Negotiating Ring Prices

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When buying an engagement ring, you need to understand that ring prices aren’t set in stone. Like other big purchases (think of a house or a car) the price of a diamond ring is negotiable. If you don’t know how to haggle the price of an engagement ring, you’ll probably end up paying more than you should.

Be Educated about Ring Prices

Do you know why engagement rings cost what they do? If not, then it’s time to find out. Tutor yourself on the 4 C’s (cut, color, clarity, and carat) and how they affect diamond price. Learn about the metals used in engagement rings and what they typically cost and what is a fair price for a specific stone and setting.

Determine Your Price Range (and Stick To It)

When doing your research to figure out fair diamond prices, start to narrow it down to the types of ring you like. When you actually go to the jeweler, you should have a fairly good idea of what you want and how much it should cost.

Don’t let the salesperson talk you into a bigger purchase, and don’t reveal your maximum price right away. When you enter the jeweler’s and the salesperson asks you what you’re looking for, describe the ring you want instead of the price you want.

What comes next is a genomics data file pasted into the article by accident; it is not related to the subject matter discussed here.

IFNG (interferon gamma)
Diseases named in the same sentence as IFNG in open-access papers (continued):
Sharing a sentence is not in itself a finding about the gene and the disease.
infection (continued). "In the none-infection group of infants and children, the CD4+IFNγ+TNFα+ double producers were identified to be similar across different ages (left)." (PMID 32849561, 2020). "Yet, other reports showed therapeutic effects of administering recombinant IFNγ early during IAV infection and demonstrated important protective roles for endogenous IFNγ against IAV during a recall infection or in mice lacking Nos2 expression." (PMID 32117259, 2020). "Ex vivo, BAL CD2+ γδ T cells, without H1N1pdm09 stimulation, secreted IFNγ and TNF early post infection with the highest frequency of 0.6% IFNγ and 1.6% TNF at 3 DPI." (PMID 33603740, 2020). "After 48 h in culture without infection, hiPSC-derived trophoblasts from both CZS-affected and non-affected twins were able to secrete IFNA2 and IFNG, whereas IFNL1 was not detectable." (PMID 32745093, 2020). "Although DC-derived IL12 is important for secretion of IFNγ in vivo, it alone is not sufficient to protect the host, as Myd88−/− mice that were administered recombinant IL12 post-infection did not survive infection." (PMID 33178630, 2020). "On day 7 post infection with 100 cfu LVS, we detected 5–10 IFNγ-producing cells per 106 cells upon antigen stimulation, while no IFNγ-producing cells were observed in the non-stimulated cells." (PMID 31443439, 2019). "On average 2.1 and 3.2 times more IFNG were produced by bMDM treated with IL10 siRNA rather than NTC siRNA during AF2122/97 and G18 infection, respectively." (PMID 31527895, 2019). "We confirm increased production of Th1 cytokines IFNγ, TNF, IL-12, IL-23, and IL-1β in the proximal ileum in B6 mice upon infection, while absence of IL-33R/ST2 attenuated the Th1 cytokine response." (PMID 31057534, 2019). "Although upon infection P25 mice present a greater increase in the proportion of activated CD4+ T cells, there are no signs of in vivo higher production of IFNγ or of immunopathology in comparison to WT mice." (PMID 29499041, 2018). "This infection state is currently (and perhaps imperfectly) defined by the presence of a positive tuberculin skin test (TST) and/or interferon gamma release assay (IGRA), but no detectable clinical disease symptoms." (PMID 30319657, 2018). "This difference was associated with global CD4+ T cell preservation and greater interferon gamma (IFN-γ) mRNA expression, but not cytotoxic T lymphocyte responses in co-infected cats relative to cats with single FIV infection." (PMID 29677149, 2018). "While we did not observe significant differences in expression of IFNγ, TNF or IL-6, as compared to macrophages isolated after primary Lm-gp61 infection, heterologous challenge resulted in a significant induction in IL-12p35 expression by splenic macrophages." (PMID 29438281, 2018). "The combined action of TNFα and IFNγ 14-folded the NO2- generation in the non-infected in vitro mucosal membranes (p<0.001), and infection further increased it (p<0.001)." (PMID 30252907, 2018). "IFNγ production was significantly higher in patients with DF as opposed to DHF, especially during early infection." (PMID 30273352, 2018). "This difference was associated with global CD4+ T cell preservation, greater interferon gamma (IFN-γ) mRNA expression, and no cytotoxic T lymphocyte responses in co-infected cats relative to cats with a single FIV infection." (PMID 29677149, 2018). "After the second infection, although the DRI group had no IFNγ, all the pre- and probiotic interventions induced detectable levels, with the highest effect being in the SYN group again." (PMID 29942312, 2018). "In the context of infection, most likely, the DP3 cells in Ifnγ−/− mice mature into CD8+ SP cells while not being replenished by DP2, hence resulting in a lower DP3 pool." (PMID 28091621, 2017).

No Spur of the Moment Decisions

LDS wedding rings in rose petals
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Salespeople in jewelry stores work on commission, and they want you to buy your engagement ring right there and then. But don’t let them pressure you. It’s okay to come back later, to shop around at different jewelers, or even to buy a stone in one place and have it placed in the setting at another. Ring prices are rarely good “for today only.”

Watch for Hidden Fees

There may be extra costs associated with setting the stone, the ring box, the diamond inspection, ring insurance, or sales tax. Know whether these extras are part of the purchase price or not. If you can’t bring down the price of the ring in negotiations, maybe you can have some of the extras thrown in for free.

Be Prepared to Walk Away

If the ring seller is just not coming down to what you feel is reasonable, it’s okay to walk away. There are lots of jewelers with equally beautiful rings for you to purchase. Letting the salesperson know you intend to keep shopping around for a better price (or even just pretending that you are) may even be a powerful bargaining chip on your end.

Protect yourself against overpaying for your engagement ring by educating yourself, deciding on a price range, and staying firm. Negotiating a fair price with an experienced salesperson can be intimidating, but it will pay off in the long run.

♥ Jenny Evans
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